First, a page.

It’s taken me a week or so to reflect on Gardner’s post. As I suspected, like a fine wine the post improved with age—or at least my understanding of it did.
Mike Caulfield started the thread:
[O]ne of the paradoxes of HASA-based LMS systems: they follow the grain of our thought, and at the same time they profoundly fracture our experience.
And the students? Well, they’re “in there” too. At least the piece of the student that belongs to that class is. You know, the English major slice. The part of the student that is a science minor is in another box, and the part of a student that is looking for a job or hanging out with friends doesn’t have a box at all.
[By contrast, I]n a student-centered LMS, the student contains part of the class rather than the class containing part of the student.
Can a student be genuinely engaged while showing only a slice of themselves? Doesn’t a slice almost by definition imply lack of engagement? I’m not suggesting that a student must reveal all of themselves, but the thinner the slice the less chance it is real, no? More importantly, if the student views their college experience as slices, where is the whole, or is there one? Gerald Graff writes about this “disjunctive experience’ in Clueless in Academe, concluding
“Clearly, it is crucial to begin providing students with a more connected view of the academic intellectual universe, one that let’s them recognize and enter the conversation that makes that universe cohere and relates it to the wider world.”
But how? This is where Jim Groom enters the conversation (in a comment on Mike’s post):
How about letting students manage their learning with the relevant tools so that they are framing their education for the professors, peers, and anyone else whom may be watching.
That, I think, is the key: We need to teach students to manage their learning in a way that reveals rather than conceals the whole.
Indeed, this is where Gardner comes in:
…What I’m finding this summer, for example, is that the course of study, as an experience, does indeed have its own integrity and identity, and that students in some cases want to keep their front page (let’s call it) unique to each class.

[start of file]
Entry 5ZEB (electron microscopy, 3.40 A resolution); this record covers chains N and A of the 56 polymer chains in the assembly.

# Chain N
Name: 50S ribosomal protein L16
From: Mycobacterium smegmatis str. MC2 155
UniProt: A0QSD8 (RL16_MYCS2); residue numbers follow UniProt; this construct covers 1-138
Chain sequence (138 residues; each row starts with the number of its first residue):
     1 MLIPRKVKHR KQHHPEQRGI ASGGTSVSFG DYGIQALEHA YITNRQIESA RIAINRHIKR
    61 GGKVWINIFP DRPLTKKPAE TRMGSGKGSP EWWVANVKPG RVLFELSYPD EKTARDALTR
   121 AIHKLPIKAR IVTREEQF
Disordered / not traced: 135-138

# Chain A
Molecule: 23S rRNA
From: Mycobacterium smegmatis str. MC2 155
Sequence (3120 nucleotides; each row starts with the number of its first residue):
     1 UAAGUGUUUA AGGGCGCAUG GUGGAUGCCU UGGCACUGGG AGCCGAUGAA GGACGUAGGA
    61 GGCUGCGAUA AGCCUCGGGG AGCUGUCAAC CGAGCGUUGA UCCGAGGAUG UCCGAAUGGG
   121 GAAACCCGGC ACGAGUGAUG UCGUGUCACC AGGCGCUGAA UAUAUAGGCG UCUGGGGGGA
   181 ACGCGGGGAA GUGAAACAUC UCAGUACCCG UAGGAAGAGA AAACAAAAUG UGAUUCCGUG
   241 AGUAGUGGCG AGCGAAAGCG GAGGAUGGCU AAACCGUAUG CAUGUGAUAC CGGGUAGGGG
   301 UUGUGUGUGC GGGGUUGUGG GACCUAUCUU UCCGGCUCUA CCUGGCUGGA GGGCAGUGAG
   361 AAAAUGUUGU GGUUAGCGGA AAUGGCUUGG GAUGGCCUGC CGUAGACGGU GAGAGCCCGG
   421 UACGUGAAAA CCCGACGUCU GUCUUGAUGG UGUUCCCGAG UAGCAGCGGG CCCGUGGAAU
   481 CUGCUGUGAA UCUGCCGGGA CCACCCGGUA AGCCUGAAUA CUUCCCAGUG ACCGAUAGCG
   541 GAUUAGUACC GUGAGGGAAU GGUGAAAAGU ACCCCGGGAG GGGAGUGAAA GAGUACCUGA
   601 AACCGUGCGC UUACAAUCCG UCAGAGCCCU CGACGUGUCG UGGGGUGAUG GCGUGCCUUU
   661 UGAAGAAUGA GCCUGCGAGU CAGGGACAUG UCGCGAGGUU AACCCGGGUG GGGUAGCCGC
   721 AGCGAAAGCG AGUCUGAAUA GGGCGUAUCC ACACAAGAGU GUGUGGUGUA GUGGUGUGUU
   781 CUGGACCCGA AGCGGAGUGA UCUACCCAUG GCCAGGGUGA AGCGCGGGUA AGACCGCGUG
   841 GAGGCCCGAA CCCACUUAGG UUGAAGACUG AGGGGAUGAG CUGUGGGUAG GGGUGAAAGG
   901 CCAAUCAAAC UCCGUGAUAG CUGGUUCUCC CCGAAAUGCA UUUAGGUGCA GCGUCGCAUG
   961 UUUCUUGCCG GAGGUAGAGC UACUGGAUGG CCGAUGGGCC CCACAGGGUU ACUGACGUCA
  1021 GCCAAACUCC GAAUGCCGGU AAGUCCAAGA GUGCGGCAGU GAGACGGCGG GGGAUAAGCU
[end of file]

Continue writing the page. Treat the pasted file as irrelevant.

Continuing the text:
This is fine, even admirable if it represents the students making a conscious decision. Jim is even working on a way to provide students this choice. Using Jim’s language, they are still managing their own learning.
…Most of all, learning management itself should be part of what a student studies and crafts, part of what the teacher models, not a one-size-fits-all monstrosity that keeps all the work and all the teaching materials hidden and hermetically sealed. Every course of study, in one way or another, should ask of its teachers and students, “What do you make of this? What can we make of this?” And, yes, the ethical question: “what should you make of this, and what should we make of this, and while we’re at it, what should we make of this you-me-we thing, anyway?”
To quote my favorite Acting Director, “Yes, yes and yes.” 😉
As an economist, I appreciate the scale argument that at a system level, we need to be able to educate many people. I’m not, however, convinced that the industrial model, though familiar and easy, is the only way. The alternative might be for students to take a more active, attentive, intentional role in their own education: Learning management. I like the term as we’re defining it here, and I especially like the irony of using it to describe how students manage their own education, rather than the original, Bb-esque meaning of the system managing students’ learning for them.
… For me, at this point, all real school must be “learning centered,” that is, devoted to identifying and shaping and nurturing a community that has devoted itself to learning. Real school is centered not on people, per se, but on people’s commitments. It’s a crucial distinction. Our rights, responsibilities, and identities as members of this community are conveyed not automatically, or statically, or unthinkingly, merely because we’re on the payroll or registered for a class. Those rights, responsibilities, and identities are conveyed because of shared commitments. Commitments born of trust, commitments reflecting each person’s willingness to risk, to contribute. Commitments born of each person’s decision, like the books in Donne’s heavenly library in his “Mediation 17,” to lie open to each other, to read, and be read by, the other.
I think the notion of responsibility and commitment has legs, and it’s certainly different from the status quo. I think most students imagine that if they come to class, sit quietly and take notes they are doing what is expected of them, fulfilling their responsibility.
Gardner proposes another standard: He expects students to contribute to the class, not merely to attend. So not contributing is not a zero, it’s a negative. If students find class participation unsettling, that’s just part of higher education, like writing a paper.
For me, the takeaway from this discussion is the need for teachers to get our students to explicitly acknowledge the commitment we expect from them. Trillwing discusses the hurdles we face in this endeavor. As Don Marquis opined sagely:
If you make people think they’re thinking, they’ll love you; But if you really make them think, they’ll hate you.
I’m not discounting the difficulties, but I plan to try this, in conjunction with regular use of Gardner’s APGAR in my first year seminar this fall.